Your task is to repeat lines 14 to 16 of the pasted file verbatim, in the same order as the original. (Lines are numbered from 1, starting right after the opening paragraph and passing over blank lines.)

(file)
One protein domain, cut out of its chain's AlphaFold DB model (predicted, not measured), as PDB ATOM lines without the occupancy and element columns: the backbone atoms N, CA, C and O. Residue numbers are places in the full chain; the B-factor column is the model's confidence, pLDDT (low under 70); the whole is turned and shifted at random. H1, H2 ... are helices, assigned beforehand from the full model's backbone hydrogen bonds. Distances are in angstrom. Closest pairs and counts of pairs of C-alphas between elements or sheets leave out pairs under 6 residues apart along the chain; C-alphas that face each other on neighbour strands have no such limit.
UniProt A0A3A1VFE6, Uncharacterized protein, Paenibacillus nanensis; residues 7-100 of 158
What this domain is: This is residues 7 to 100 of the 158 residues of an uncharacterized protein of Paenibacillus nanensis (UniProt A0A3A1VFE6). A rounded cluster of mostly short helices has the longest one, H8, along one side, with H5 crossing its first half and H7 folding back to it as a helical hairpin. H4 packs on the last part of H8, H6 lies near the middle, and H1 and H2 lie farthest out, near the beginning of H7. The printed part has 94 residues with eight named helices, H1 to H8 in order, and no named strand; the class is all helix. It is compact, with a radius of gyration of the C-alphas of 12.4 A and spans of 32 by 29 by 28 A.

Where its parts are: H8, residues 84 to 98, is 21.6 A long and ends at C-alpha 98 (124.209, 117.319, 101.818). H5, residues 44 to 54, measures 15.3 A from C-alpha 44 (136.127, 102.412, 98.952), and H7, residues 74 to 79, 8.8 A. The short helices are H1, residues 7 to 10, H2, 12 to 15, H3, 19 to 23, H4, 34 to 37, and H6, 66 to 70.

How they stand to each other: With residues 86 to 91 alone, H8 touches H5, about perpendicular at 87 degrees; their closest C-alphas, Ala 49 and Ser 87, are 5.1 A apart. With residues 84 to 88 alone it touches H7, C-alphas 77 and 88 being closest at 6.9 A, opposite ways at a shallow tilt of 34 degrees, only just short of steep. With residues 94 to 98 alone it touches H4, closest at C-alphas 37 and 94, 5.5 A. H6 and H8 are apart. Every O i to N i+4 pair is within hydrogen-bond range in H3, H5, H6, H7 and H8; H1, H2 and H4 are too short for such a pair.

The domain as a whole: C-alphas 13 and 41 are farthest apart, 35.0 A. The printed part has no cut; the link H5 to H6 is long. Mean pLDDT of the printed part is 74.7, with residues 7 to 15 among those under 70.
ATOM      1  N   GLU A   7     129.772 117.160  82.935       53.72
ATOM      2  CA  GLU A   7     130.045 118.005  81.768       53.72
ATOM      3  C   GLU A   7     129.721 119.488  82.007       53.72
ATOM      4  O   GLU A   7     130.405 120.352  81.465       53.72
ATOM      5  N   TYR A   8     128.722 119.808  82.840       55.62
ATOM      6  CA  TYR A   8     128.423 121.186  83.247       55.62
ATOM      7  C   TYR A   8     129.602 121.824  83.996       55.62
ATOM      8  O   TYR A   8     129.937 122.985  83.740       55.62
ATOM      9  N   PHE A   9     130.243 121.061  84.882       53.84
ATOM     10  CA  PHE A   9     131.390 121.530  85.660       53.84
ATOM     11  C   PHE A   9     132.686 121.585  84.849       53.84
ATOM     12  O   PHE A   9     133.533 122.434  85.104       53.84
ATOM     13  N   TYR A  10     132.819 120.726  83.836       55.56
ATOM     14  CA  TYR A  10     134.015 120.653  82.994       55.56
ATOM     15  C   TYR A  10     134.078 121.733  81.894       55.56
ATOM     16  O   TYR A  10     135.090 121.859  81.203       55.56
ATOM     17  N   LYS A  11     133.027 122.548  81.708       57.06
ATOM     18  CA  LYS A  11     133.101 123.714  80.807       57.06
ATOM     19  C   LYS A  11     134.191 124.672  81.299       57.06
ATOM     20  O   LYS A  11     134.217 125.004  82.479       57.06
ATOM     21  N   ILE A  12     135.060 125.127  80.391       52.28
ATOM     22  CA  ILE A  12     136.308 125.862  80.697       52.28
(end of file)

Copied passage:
ATOM      9  N   PHE A   9     130.243 121.061  84.882       53.84
ATOM     10  CA  PHE A   9     131.390 121.530  85.660       53.84
ATOM     11  C   PHE A   9     132.686 121.585  84.849       53.84